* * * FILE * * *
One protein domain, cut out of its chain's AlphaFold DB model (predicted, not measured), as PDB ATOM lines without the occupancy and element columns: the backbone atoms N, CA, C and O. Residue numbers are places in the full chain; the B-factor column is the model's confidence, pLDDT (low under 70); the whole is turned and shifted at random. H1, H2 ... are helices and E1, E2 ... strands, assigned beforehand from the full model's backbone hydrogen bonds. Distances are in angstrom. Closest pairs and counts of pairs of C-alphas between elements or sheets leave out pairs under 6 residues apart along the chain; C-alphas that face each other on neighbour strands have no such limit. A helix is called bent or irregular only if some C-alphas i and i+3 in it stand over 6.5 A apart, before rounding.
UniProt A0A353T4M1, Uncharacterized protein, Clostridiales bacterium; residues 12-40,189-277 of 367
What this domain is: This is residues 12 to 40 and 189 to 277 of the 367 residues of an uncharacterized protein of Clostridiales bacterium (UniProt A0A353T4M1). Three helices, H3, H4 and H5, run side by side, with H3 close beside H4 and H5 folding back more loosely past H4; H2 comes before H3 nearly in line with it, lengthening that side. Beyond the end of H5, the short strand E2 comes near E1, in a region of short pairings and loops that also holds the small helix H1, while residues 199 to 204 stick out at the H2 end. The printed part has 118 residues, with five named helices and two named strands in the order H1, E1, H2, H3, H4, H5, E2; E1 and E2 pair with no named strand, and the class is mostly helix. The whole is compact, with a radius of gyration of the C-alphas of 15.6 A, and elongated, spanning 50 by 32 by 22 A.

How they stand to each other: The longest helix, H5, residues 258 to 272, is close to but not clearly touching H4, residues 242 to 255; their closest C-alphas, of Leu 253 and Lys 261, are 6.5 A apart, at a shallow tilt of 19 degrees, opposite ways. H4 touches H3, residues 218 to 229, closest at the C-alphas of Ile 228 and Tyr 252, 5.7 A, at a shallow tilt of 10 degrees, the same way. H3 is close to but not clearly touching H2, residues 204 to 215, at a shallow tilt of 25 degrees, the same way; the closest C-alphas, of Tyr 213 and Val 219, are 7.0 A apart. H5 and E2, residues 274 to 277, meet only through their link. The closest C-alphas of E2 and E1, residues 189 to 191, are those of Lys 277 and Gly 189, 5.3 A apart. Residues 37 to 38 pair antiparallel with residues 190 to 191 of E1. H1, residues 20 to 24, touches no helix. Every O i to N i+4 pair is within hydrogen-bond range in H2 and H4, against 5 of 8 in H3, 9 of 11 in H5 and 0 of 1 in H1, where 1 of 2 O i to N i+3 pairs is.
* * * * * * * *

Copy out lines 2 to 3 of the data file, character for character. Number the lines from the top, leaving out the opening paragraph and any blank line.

What this domain is: This is residues 12 to 40 and 189 to 277 of the 367 residues of an uncharacterized protein of Clostridiales bacterium (UniProt A0A353T4M1). Three helices, H3, H4 and H5, run side by side, with H3 close beside H4 and H5 folding back more loosely past H4; H2 comes before H3 nearly in line with it, lengthening that side. Beyond the end of H5, the short strand E2 comes near E1, in a region of short pairings and loops that also holds the small helix H1, while residues 199 to 204 stick out at the H2 end. The printed part has 118 residues, with five named helices and two named strands in the order H1, E1, H2, H3, H4, H5, E2; E1 and E2 pair with no named strand, and the class is mostly helix. The whole is compact, with a radius of gyration of the C-alphas of 15.6 A, and elongated, spanning 50 by 32 by 22 A.

How they stand to each other: The longest helix, H5, residues 258 to 272, is close to but not clearly touching H4, residues 242 to 255; their closest C-alphas, of Leu 253 and Lys 261, are 6.5 A apart, at a shallow tilt of 19 degrees, opposite ways. H4 touches H3, residues 218 to 229, closest at the C-alphas of Ile 228 and Tyr 252, 5.7 A, at a shallow tilt of 10 degrees, the same way. H3 is close to but not clearly touching H2, residues 204 to 215, at a shallow tilt of 25 degrees, the same way; the closest C-alphas, of Tyr 213 and Val 219, are 7.0 A apart. H5 and E2, residues 274 to 277, meet only through their link. The closest C-alphas of E2 and E1, residues 189 to 191, are those of Lys 277 and Gly 189, 5.3 A apart. Residues 37 to 38 pair antiparallel with residues 190 to 191 of E1. H1, residues 20 to 24, touches no helix. Every O i to N i+4 pair is within hydrogen-bond range in H2 and H4, against 5 of 8 in H3, 9 of 11 in H5 and 0 of 1 in H1, where 1 of 2 O i to N i+3 pairs is.